George m Humphrey

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Expand view Topic review: George m Humphrey

Re: George m Humphrey

by Guest » September 28, 2021, 3:00 pm

The George M. Humphrey and Sherwin were near sisters. The former was oil-fueled, while the later at the beginning of her career was coal-fired. The Humphrey had wider and staggered hatches (like on the Canadian 730 footers of the 1960s) so that there would be a reduction in maintenance costs of the hatch-coamings when unloading at orebridge crane equipped ore docks, such as Great Lakes Steel at Zug Island.

The George M. Humphrey didn't last long on the lakes because of the structural change in the steel industry brought on by the severe steel recession in the early 1980s along with increased competition.

Iron ore demand dropped by 60% by 1982 and with the commissioning of the George A. Stinson in October 1978 plus the closure of several of National Steel facilities, the Humphrey, along with the Leon Falk, Jr., and Paul H. Carnahan were redundant and hence sent off for dismantling.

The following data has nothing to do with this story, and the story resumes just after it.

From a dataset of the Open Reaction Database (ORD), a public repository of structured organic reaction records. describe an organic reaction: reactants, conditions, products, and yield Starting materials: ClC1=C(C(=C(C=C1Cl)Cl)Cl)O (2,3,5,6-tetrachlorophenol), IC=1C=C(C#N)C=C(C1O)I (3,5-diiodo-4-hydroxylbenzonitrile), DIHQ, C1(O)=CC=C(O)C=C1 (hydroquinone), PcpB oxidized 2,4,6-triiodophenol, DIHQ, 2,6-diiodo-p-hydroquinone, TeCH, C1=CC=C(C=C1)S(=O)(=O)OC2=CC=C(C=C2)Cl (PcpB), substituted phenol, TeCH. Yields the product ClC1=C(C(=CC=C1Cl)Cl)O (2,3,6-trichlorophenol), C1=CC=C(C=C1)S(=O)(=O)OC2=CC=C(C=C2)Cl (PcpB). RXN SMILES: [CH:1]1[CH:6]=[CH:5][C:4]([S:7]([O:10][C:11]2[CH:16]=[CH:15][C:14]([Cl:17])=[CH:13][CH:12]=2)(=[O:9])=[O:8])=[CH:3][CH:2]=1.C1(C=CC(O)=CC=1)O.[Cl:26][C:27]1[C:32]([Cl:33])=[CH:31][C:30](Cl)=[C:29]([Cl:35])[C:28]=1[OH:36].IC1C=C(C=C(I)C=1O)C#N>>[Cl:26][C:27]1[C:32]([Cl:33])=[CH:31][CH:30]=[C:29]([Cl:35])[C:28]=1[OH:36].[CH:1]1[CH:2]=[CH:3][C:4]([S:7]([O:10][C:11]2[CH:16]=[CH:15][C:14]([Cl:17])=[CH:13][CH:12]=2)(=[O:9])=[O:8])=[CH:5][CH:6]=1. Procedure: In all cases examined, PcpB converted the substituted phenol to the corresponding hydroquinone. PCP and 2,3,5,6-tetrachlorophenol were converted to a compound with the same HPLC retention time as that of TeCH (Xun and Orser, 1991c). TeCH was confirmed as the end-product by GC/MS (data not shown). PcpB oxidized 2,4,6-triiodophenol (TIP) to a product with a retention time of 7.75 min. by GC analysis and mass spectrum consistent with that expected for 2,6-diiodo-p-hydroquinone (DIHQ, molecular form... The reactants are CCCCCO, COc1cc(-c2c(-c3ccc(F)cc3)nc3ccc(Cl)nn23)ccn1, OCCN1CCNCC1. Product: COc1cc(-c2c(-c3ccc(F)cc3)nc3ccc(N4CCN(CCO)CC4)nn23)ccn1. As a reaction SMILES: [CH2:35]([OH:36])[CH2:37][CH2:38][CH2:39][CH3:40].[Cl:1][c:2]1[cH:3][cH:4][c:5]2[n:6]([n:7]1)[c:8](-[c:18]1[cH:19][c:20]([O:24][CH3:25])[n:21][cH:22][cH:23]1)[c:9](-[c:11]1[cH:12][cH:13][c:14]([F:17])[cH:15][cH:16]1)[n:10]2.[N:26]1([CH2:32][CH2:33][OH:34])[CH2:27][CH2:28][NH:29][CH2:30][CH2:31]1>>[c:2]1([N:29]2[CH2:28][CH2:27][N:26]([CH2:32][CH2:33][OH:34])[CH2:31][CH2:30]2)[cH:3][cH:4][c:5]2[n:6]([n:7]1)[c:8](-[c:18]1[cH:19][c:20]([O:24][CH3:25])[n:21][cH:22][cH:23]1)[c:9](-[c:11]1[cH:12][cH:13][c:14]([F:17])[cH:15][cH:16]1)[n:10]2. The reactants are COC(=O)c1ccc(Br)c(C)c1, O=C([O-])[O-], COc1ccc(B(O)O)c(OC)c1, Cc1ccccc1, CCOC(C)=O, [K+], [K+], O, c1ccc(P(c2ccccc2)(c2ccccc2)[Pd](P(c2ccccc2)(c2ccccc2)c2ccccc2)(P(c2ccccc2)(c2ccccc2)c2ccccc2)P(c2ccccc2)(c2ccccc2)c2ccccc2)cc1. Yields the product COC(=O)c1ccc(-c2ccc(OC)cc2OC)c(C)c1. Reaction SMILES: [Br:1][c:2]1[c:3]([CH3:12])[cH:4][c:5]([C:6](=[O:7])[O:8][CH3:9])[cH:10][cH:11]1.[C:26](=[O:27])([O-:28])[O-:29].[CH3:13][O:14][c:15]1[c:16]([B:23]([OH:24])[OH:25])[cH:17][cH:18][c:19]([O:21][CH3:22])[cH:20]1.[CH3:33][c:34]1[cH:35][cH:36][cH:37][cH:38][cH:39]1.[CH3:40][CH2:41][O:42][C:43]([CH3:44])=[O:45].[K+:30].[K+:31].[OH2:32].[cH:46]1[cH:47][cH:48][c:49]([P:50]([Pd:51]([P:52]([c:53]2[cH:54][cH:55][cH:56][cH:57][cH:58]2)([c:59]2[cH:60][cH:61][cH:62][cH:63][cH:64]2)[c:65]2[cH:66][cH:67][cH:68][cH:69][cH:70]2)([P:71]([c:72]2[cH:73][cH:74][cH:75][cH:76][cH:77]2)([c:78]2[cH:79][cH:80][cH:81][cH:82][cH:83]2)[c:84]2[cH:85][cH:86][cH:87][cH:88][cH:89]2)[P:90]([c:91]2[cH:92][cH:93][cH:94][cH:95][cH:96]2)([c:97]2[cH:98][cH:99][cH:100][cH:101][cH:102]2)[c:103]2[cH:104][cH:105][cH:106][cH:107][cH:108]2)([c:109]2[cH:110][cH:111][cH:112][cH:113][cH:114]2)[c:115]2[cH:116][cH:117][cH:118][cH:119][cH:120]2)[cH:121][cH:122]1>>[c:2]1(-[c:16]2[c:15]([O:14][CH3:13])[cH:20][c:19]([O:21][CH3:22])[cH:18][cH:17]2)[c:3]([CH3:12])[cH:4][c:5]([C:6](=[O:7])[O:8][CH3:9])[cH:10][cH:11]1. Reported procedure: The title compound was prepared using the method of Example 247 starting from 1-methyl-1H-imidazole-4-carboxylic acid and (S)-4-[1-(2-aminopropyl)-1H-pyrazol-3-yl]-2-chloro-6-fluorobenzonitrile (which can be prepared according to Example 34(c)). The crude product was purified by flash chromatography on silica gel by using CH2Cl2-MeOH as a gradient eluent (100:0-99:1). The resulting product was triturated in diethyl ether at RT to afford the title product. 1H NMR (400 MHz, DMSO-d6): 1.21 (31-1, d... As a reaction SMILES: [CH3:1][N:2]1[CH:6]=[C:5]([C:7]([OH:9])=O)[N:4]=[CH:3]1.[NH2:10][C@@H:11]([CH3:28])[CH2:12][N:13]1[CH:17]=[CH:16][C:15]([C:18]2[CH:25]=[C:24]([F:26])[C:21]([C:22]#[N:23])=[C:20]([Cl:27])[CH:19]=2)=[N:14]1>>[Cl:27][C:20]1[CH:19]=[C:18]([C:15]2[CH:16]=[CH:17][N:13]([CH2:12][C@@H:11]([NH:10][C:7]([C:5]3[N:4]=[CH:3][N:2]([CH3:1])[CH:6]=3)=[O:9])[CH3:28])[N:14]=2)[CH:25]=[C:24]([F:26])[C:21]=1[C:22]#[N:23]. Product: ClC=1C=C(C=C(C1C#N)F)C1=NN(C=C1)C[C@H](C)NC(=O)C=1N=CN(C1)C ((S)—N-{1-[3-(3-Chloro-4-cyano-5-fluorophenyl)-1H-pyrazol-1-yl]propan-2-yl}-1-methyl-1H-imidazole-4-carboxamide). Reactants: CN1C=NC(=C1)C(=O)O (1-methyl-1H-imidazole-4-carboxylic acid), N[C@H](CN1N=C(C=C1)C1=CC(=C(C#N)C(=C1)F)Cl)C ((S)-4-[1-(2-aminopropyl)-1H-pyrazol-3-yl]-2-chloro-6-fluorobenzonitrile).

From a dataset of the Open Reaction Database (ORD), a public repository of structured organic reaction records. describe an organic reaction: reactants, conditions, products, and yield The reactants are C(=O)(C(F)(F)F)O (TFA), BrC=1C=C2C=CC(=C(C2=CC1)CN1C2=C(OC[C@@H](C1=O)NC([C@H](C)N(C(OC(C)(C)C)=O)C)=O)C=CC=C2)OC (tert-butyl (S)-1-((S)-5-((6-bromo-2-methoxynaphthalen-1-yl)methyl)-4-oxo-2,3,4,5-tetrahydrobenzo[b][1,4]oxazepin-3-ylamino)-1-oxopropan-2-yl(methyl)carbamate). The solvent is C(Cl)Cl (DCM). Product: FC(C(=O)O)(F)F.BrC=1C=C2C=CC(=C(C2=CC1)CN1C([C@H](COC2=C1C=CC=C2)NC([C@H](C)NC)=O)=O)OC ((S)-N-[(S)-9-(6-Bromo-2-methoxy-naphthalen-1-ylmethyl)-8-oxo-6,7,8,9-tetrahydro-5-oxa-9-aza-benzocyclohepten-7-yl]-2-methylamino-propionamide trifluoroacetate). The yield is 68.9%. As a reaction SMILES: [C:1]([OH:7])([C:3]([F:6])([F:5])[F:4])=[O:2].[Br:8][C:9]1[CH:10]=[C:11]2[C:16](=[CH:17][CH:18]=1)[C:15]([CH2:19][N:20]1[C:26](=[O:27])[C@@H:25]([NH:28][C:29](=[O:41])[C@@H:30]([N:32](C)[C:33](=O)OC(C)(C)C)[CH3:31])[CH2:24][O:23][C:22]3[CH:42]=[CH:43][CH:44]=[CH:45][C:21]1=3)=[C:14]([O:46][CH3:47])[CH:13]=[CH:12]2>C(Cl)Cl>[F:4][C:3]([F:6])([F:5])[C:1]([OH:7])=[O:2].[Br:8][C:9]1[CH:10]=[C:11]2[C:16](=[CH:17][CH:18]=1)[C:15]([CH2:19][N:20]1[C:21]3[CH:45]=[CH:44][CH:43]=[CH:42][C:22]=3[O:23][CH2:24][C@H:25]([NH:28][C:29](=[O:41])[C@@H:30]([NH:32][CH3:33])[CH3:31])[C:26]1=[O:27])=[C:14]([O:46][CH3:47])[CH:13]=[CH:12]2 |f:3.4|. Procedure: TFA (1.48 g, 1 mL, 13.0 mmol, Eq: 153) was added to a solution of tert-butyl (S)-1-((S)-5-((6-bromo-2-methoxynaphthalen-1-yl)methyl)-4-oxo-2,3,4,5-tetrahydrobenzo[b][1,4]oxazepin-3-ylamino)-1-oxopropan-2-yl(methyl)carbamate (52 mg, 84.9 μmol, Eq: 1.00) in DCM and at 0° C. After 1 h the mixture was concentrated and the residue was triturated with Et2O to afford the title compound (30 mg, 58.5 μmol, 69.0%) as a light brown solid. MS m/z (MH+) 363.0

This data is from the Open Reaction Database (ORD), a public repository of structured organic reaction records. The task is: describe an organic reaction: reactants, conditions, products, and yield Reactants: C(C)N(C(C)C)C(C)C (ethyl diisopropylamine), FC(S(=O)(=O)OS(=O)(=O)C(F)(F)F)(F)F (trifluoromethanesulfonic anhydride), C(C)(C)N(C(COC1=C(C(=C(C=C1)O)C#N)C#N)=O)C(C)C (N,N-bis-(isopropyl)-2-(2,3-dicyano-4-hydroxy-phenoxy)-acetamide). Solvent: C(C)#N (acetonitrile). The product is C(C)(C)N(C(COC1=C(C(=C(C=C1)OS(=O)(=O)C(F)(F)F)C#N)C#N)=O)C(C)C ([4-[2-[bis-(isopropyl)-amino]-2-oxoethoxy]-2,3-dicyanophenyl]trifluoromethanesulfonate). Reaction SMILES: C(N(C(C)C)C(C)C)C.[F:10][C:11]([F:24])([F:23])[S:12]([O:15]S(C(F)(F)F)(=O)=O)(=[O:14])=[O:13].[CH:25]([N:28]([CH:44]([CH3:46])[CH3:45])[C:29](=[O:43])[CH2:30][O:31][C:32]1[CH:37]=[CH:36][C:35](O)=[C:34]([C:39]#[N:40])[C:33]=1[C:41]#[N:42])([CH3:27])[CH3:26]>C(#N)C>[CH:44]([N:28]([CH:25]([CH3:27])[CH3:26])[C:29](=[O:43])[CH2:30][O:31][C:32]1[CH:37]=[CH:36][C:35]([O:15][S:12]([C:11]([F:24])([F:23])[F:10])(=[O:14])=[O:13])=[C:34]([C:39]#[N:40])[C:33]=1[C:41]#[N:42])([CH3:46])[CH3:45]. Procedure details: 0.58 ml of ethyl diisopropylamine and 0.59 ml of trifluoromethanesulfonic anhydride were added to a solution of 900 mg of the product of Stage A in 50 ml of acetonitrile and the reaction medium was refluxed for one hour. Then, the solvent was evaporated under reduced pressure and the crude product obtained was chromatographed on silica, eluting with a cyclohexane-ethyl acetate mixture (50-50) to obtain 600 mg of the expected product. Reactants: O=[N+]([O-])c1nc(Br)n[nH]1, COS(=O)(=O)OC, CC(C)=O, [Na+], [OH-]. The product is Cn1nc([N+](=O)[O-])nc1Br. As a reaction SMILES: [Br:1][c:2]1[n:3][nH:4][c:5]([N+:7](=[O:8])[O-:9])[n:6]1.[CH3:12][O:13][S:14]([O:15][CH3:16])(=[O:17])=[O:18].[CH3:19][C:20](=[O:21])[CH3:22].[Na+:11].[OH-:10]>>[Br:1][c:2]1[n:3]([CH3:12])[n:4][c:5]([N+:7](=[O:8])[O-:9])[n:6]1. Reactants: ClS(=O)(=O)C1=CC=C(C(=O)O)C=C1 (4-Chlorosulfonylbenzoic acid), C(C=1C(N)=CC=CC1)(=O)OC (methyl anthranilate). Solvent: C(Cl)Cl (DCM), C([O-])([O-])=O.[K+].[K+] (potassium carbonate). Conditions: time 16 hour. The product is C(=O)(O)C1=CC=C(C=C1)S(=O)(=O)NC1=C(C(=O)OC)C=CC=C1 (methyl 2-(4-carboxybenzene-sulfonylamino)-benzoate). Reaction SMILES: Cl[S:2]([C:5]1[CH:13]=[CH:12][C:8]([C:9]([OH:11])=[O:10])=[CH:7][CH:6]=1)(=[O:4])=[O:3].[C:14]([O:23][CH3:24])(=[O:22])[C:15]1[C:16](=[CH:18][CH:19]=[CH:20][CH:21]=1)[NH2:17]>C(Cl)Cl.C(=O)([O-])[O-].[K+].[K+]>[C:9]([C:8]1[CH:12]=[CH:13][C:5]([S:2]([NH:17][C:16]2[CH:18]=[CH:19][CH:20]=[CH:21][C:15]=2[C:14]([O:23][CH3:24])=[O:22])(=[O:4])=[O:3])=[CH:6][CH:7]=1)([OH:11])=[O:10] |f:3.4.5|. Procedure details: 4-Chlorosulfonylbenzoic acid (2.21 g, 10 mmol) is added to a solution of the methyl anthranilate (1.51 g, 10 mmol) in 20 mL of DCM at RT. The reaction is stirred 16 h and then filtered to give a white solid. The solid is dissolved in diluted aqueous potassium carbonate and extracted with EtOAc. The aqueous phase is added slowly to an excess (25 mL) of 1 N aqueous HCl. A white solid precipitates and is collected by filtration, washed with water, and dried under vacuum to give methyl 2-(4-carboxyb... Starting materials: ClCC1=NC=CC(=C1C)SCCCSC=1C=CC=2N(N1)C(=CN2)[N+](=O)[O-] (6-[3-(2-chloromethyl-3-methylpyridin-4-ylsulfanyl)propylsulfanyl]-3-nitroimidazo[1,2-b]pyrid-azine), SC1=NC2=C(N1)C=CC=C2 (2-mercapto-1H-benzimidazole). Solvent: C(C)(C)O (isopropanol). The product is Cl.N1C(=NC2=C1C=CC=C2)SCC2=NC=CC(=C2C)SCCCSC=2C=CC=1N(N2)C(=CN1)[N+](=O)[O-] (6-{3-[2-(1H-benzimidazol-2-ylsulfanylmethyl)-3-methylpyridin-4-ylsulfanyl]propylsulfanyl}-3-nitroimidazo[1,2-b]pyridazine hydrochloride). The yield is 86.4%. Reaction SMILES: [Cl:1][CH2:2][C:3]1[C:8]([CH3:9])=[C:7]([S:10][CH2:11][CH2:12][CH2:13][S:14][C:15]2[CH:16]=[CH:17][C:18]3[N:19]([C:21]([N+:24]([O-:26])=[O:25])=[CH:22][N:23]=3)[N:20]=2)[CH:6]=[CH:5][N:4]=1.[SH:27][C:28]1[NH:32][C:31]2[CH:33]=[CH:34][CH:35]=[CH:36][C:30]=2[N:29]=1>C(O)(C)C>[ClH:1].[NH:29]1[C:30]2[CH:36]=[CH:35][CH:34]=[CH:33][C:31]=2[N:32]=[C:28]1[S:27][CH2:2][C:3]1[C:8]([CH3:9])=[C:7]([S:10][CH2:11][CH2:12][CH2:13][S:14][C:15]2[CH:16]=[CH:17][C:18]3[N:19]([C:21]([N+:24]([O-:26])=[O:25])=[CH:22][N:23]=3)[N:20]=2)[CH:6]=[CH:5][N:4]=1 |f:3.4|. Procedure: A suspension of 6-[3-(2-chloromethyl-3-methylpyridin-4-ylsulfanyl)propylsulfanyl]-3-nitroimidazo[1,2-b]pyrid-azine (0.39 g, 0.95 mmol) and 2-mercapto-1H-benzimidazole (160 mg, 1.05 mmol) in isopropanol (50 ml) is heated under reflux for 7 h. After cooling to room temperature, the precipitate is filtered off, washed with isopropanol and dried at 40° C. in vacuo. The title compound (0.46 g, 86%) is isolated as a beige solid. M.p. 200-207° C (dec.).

I was in my late teens when all this happened, and it was disheartening to see excellent vessels with many decades of work ahead of them, sent to the breakers.

At least they had longer lives than some ULCC tankers that only sailed for 6 to 8 years before dismantling in Taiwan or South Korea.

Re: George m Humphrey

by Guest » September 28, 2021, 2:18 pm

Humphrey, sherwin and Beeghley were sister ships. It was fleet she was with, and the economy and timing. National steel fleet all went quickly, except the Stinson and I believe they even looked at selling her.

George m Humphrey

by Bob » September 27, 2021, 11:41 pm

Was the George m Humphrey and the John sherwin sister ships? Why didn’t the Humphrey seem to last very long on the lakes?

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